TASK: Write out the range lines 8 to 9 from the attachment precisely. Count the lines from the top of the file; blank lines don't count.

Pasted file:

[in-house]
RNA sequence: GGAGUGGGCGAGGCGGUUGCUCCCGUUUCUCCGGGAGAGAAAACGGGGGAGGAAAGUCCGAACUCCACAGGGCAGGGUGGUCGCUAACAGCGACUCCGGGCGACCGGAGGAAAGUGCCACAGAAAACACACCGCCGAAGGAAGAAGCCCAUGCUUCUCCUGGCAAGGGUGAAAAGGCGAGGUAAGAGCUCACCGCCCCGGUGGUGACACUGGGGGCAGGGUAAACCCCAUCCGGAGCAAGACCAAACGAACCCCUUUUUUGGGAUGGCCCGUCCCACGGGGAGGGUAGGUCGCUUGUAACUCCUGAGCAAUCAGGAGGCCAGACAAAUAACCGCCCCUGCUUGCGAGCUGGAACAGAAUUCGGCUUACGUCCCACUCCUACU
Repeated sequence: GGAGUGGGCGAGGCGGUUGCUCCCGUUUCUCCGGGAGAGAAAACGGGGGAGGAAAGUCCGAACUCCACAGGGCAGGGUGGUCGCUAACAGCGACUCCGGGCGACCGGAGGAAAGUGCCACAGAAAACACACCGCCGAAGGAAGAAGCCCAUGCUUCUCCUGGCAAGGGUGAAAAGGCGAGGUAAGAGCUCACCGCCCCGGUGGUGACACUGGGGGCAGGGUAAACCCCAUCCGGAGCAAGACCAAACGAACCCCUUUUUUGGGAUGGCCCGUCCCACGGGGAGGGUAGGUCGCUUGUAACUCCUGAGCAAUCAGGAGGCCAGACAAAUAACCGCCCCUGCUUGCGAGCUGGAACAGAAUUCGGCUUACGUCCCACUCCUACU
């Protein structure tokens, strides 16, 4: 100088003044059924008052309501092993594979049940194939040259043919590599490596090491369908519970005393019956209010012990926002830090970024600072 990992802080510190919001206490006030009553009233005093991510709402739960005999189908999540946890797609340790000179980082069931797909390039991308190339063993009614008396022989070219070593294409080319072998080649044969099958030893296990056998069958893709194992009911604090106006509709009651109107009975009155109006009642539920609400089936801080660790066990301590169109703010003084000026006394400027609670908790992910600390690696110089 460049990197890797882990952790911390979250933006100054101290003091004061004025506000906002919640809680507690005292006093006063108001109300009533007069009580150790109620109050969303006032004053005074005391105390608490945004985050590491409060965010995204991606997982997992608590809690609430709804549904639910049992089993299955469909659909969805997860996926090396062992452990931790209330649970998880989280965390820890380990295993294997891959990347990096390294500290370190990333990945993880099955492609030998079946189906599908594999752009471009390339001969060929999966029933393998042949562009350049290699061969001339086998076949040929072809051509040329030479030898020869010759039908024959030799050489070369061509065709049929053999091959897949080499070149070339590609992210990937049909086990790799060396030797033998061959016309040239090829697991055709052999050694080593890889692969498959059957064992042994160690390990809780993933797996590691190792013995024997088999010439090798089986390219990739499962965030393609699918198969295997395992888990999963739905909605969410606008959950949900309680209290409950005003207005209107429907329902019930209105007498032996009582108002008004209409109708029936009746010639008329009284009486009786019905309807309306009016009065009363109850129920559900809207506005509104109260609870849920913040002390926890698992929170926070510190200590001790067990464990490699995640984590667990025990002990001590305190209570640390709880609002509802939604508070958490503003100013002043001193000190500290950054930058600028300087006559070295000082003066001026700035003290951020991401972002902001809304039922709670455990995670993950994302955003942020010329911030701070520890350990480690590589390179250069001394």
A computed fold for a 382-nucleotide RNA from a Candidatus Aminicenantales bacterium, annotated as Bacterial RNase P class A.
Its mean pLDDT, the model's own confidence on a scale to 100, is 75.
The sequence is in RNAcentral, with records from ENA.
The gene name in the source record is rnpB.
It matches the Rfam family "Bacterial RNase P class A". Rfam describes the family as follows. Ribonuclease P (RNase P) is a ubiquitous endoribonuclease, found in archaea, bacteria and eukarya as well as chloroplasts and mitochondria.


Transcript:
The gene name in the source record is rnpB.
It matches the Rfam family "Bacterial RNase P class A". Rfam describes the family as follows. Ribonuclease P (RNase P) is a ubiquitous endoribonuclease, found in archaea, bacteria and eukarya as well as chloroplasts and mitochondria.